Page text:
Ocean Tragedy in the Gulf
Facing many threats, including overfishing, plastic gyres, acidification from climate change, and underwater clear-cutting in the form of dredging and trawling, the oceans are perhaps the world's most ravaged ecosystem. Now the recent oil spill in the Gulf of Mexico is wreaking even more havoc, with estimates of gallons leaked ranging from 3 million to over 40 million gallons.
While BP works to contain the spill caused by an explosion on its Deepwater Horizon oil rig and politicians debate the future of oil drilling, gulf communities and national environmental organizations are scrambling to minimize the damage. As major fishing areas, gulf ecosystems have already been weakened by overfishing, pollution, and climate change; the additional impact of a massive oil spill will likely be devastating to the coastal and marine ecosystems in the gulf. The oil that is now spreading throughout the gulf waters is coating the habitats, bodies, and food of species like dolphins, and will likely prove threatening to the already critically-endangered bluefin tuna that use the area as a spawning ground. The oil may destroy the sea-grasses that act as keystone species in coastal salt marshes, and could coat the region's coral reefs, affecting the thousands of species who depend on these habitats for their survival. The region's once-rich biodiversity, including everything from endangered marine turtles to sharks, sea birds, and shellfish, is now gravely imperiled.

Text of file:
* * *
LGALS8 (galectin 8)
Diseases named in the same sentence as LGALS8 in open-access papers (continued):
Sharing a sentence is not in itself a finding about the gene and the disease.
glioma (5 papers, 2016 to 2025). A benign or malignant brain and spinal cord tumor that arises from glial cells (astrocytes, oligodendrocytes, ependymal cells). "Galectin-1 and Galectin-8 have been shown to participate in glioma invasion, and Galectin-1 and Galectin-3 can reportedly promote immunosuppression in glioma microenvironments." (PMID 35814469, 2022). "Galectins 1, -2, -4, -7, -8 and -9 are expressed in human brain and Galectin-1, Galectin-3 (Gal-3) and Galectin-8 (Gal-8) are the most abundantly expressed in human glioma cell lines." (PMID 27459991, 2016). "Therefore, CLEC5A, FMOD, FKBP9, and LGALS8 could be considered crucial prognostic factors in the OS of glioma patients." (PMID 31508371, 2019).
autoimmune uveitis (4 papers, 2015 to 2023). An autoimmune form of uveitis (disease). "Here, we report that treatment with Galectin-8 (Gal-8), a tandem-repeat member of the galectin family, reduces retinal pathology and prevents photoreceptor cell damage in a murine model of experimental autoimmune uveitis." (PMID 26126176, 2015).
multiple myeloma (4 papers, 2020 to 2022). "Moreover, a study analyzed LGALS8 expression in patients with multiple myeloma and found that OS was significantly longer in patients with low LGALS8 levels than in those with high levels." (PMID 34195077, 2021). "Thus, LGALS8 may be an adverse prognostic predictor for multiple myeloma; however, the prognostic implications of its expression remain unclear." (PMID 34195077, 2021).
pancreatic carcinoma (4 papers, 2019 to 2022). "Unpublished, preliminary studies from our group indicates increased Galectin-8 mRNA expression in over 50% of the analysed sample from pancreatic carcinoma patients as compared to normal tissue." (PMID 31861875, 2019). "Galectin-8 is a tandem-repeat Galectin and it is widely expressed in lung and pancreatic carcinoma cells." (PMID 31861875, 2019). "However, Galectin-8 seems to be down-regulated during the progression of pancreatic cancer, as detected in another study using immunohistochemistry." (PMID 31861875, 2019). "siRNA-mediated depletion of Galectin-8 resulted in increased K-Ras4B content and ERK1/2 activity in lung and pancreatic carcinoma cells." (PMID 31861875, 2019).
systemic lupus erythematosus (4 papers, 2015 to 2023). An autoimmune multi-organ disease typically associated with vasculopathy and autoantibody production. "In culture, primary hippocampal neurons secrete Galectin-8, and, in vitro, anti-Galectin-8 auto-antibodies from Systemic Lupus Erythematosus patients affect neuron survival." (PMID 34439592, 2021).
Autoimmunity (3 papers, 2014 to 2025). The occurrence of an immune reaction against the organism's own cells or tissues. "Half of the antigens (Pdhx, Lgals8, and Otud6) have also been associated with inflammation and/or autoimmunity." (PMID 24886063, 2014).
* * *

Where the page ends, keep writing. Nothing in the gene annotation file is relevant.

Only time will tell how well the gulf's ecosystems and wildlife can survive this disaster. The spill is another reminder of how fragile all the world's ecosystems are--and how important it is for us to protect them.
Image from TreeHugger.com